Create an AMI#
An Amazon Machine Image, or AMI, is a pre-made image that you can use to create EC2 Instances. Those images can contain anything and everything you need to operate your software solution. In our case, we have installed and enabled the nginx service, but your AMI could easily have new users setup, gigabytes of data stored on the file system, 10 different services running, and more. The idea is simple: build a ready-to-deploy image you can use to get your solution going quickly.
With our EC2 Instance in place, as simple as it is, we can create an AMI. It'll allow us to quickly start EC2 Instances that already have nginx installed on them. Nothing too exciting, but great for our learning needs.
Goto the "Instances" section of the EC2 console and make sure the
my-testing-instance is highlighted and the checkbox ticked. We want to create an AMI from this instance:
- Make sure you're here in the console
- Select our EC2 Instance - the one we just created
- And make your way to this menu option
- We can confirm the instance we're creating the image from here
- We should give our AMI a name we can find and sue later on
- A good description helps others know what the instance is for
- I'll talk about this below
- Every instance has volumes attached to it, and this allows you to include them in the image
- And even define if they're deleted after you terminate an instance created from this image
- Finally, we can define tags for our image
If we look at highlight
4, above, it says, "No reboot". This can be a very important option to consider. What it means is this: "Do you want me to shutdown the instance before I take the snapshot, and then start it again, or just take the snapshot whilst it's running?" Why is this important? In a word: databases. Not just databases, in fact anything that's constantly writing to memoyr and/or disk. What you want to avoid is taking a snapshot in the middle of same data being saved either to memory and/or disk. If that happens, it's possible to create a snapshot that has corrupted data. To solve this problem, you can leave this option unchecked, and AWS will reboot the instance, taking the snapshot when it's offline, which means nothing can possibly write to memory or disk at that point in time, giving you a "clean" snapshot.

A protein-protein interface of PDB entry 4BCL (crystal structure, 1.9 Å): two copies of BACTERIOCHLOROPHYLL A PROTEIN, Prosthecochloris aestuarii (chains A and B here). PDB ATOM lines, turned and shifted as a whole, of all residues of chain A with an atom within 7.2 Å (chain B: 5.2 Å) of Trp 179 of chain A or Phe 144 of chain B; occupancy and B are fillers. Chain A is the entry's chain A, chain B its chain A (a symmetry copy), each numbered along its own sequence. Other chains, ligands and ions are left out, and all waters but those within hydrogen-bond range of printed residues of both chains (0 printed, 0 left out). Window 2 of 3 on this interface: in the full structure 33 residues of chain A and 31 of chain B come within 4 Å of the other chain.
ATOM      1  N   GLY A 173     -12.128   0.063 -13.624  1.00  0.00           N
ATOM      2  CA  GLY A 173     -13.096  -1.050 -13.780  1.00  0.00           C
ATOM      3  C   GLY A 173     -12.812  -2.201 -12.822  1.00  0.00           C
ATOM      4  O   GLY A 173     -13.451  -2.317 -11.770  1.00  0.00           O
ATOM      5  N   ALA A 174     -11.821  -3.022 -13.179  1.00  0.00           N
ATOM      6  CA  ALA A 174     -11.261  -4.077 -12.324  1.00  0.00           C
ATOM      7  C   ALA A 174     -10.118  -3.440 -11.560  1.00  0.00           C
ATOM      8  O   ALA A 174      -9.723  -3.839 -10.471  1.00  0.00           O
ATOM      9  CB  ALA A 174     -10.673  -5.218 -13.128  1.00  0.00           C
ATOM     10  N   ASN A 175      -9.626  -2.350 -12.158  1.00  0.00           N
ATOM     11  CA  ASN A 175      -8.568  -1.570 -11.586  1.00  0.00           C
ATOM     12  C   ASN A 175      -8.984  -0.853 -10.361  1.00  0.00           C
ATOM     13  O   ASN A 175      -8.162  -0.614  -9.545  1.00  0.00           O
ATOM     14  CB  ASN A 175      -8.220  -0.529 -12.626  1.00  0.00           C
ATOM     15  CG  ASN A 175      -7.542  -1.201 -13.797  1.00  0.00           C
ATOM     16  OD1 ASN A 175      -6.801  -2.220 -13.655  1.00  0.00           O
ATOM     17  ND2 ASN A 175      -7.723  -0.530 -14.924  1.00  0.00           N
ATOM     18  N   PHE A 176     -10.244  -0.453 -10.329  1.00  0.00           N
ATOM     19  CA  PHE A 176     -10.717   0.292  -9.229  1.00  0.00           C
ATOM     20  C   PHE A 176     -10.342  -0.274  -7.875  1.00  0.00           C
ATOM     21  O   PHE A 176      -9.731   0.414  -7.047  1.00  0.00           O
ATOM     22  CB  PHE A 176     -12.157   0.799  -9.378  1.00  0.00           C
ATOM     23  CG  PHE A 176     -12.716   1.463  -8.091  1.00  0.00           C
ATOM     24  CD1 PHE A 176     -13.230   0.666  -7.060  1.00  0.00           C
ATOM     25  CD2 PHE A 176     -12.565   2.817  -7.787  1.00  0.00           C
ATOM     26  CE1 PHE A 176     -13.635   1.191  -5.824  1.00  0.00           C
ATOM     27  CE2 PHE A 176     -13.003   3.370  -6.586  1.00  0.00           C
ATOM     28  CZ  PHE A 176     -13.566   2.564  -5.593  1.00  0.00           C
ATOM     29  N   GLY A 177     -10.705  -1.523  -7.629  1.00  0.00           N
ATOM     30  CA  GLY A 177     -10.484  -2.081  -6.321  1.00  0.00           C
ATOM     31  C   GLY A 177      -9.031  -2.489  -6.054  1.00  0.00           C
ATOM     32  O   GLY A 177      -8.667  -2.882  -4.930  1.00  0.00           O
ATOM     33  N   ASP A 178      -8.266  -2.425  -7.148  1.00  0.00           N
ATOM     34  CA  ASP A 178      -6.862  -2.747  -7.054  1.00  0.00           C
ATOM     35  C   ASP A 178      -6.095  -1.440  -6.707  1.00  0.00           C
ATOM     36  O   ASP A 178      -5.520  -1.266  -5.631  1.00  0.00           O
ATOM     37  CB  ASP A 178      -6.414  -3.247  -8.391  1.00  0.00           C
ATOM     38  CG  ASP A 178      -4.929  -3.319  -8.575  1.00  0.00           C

Of course, it's not always possible to reboot an instance. Other options have to be explored in that case.
I have no idea why AWS thought these colours would be a good idea.
- There's an AMI ID there, hidden in that text, I promise. Try clicking it if you can see it!
If you click the (hard to see) link, you'll be taken to the AMI. Click the checkbox next to the AMI in the list and you'll get the details:
- The "Name" is blank because we did not use a "Name" tag
- The ID this AMI has been assigned
- The name we have the AMI - not to be confused with the "Name" tag
The use of the "Name" tag is for human consumption. I skipped it here to show you (remind you) of the result.
Now we have a machine image we can use to create new EC2 Instances, and we can prove it! Start by going back to the EC2 Instances console and deleting the instance we've just created:
- Head over to this part of the console
- Make sure the right EC2 Instance is selected
- And select this option in the "Instance state" menu
And then complete the process:
- Click here.
Once deleted, head over to the "AMIs" section of the EC2 console. We'll see out AMI(s). Select the one we've just created and click, "Launch instance from AMI":
- Make sure to check the right box, for the right AMI
- Then click this button
Now we get the exact same screen that we've seen before. The only difference this time is the AMI section has already been changed to the "AMI from catalog" tab, and our AMI has been selected for us. Everything we fill in as normal. Go ahead and do this now.
Once complete, you'll have a new EC2 Instance with a new public IPv4 address and, when visited via HTTP in a browser, you'll see the nginx welcome screen.
Congratulations! You've done a lot here. In fact, look at what you've done:
- Created an AWS account;
- Secured that account using better password policies and MFA;
- Created a few new IAM users;
- Created an entire network and subnets;
- Created firewalls and secured the networks;
- Created an EC2 Instance and AMI;
That's a lot given you've only just started out. Good job!
Now it's time to clean it all up.